LEADING BY EXAMPLE Conor McNeilis, GMIT Students Union.
Conor’s call to embrace the positives of blended online learning
“THIS is a very scary time and we as a student union will still do our best to give you a special college experience.”
The message is clear from Conor McNeilis, the vice president of GMIT Mayo Student Union.
“My primary message to students returning to college is to be smart and safe. We are trying to give students that same opportunity to meet new friends, join clubs, and also have a good night out, this will mean that it will be online but it’s still a great opportunity to get involved with your college,” McNeilis tells The Mayo News.
He says that coordinating this message with the college authorities has been a very constructive experience.
“We are all working hard to try to adapt to these new online formats. I have received great help from students, past students, lecturers and the student services in coming up with online ideas for students. We are currently working on ideas such as an online quizes, virtual talent shows and many more idea. Although this ‘new normal’ may not be ideal I encourage students to get involved. There is still great opportunities online and so much more we can do as a college community together.”
A native of Glencolumbcille, Co Donegal, and a graduate of Applied Social Care at the Mayo campus, McNeilis explains he is working full-time in this Student Union role this year.
Asked about the recent scenes at the Spanish Arch in Galway, he said: “I feel that students on our Mayo campus are being very cooperative and understanding during these times and I hope they can keep this cooperation going. However, in terms of the Spanish Arch, what happened on Monday night (September 29) was wrong. A group of people gathered in Galway City and broke HSE guidelines, most likely they were students and possibly some of them are from GMIT. They do not reflect the attitude of the students of GMIT.”
He referred to the fact that the president of GMIT Student Union Victor O’Loughlin released a joint statement with the college president Dr Orla Flynn ‘asking students to only come on campus as little as possible to help prevent the spread of the virus’.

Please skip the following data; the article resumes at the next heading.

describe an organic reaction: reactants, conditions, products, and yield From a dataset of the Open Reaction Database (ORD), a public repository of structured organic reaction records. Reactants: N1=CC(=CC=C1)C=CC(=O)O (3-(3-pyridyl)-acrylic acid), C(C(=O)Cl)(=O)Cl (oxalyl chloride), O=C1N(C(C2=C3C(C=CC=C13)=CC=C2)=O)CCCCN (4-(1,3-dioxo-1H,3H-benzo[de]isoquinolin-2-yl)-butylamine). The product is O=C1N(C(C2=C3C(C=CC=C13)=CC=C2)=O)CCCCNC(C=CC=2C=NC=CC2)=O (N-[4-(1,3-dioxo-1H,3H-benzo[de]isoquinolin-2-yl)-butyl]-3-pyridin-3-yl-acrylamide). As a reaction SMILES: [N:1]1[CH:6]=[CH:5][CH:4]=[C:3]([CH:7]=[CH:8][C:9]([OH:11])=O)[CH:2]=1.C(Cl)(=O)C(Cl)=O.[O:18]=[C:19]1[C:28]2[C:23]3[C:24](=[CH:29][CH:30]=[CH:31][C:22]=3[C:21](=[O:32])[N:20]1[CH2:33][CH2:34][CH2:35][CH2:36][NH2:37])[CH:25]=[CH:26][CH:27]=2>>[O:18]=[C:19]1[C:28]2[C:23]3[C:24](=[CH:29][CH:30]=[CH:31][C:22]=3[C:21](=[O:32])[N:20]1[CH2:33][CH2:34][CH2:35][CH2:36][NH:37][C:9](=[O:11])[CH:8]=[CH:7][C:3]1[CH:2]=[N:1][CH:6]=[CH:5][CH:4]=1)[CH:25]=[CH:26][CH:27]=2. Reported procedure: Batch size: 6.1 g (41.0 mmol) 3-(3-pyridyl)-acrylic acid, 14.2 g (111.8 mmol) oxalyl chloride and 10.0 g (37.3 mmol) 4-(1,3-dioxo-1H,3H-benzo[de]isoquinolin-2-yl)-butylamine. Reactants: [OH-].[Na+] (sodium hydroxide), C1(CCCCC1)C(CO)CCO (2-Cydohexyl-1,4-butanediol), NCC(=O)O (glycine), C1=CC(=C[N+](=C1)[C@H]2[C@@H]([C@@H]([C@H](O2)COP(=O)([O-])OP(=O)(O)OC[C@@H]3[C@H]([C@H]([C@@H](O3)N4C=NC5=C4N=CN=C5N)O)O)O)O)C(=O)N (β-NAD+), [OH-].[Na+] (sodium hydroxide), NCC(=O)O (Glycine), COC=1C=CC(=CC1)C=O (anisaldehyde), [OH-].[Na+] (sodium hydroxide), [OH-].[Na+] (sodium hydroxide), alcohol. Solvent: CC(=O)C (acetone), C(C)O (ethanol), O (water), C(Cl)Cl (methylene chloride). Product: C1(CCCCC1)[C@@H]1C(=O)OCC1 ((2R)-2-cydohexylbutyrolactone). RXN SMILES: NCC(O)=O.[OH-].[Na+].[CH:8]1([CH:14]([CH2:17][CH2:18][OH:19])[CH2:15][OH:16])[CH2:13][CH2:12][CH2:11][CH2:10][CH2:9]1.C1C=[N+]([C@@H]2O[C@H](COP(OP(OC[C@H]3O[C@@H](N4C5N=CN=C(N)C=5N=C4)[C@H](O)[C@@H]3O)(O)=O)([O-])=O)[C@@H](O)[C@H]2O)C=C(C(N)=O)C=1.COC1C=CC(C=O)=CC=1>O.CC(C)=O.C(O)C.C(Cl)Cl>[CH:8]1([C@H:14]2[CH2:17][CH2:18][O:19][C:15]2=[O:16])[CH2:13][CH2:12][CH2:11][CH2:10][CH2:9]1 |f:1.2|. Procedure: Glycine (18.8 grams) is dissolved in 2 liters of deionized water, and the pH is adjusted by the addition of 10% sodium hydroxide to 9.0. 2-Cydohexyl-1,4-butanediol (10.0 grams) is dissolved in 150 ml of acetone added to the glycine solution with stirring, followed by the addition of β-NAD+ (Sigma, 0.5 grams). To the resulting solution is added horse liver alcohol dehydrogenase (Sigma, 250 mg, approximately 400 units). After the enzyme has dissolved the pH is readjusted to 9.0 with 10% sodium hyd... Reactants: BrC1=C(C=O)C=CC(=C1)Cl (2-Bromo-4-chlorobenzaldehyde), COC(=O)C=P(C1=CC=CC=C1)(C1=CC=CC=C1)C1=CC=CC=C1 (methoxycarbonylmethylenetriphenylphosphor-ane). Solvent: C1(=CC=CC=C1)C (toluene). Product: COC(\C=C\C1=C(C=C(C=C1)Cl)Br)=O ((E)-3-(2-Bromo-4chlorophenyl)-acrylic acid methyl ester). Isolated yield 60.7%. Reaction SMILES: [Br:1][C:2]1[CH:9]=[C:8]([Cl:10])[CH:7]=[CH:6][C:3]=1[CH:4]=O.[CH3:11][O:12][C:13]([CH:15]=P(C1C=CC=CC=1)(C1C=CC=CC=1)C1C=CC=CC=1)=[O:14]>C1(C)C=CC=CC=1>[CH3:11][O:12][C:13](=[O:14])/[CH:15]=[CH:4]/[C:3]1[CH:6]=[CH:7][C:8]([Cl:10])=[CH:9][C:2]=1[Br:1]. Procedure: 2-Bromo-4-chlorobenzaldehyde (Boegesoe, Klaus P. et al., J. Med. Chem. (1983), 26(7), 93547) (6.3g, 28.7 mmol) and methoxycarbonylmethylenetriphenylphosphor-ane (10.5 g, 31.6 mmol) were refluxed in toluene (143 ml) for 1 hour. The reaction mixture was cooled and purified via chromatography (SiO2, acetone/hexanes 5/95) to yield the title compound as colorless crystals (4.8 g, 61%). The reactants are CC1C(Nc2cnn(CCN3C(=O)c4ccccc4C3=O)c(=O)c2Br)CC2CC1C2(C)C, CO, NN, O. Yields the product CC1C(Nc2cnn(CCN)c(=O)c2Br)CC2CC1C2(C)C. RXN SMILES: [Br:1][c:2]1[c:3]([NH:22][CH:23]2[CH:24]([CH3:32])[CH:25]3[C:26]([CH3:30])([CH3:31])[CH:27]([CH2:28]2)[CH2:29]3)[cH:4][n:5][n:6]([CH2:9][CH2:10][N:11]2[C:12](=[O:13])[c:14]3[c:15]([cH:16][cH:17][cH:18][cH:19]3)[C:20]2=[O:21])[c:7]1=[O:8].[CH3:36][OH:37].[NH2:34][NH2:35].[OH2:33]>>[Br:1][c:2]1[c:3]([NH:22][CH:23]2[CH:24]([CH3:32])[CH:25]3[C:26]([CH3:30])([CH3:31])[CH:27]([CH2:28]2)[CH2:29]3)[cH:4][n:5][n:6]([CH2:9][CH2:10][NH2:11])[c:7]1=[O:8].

“Before that, the institute released their Covid response plan which requires students and staff to wear masks on site and sanitise hands frequently on campus. There are markings on the floor and walls to help promote social distancing as well and people have been compliant of that from what I’ve seen,” he said.
McNeilis explained that all programmes would be taking place through blended online learning. Blended learning is a type of education, which is online and pushes a more interactive style for students and lecturers. “This means that the student’s presence is needed for it to work. This type of education may be tough to get used to but it is still very effective and beneficial. I would like to stress to students to get involved in their lectures with blended learning as lecturers need the participation in order for the lectures to be more efficient and beneficial,” he continued.
He told The Mayo News that some students have returned to Castlebar, as many student nurses, for example, have work placements to complete and other students may have training programmes.
“Students who are back in Mayo have got involved in the new online presence and we encourage them to keep getting involved and try to get the most out of it,” he said.
He thanked students for being so cooperative and observed that their main concerns and questions have been about when there will be a return to normality.
“During these times I would advise students to give the online events a go as you might enjoy it more than you think and the more you get involved the more you will get out of it. For now It is hard to say if the college will be open for in- person lectures in the near future but when the college does open for in person lectures we are working hard to ensure that it is safe for all students and staff.”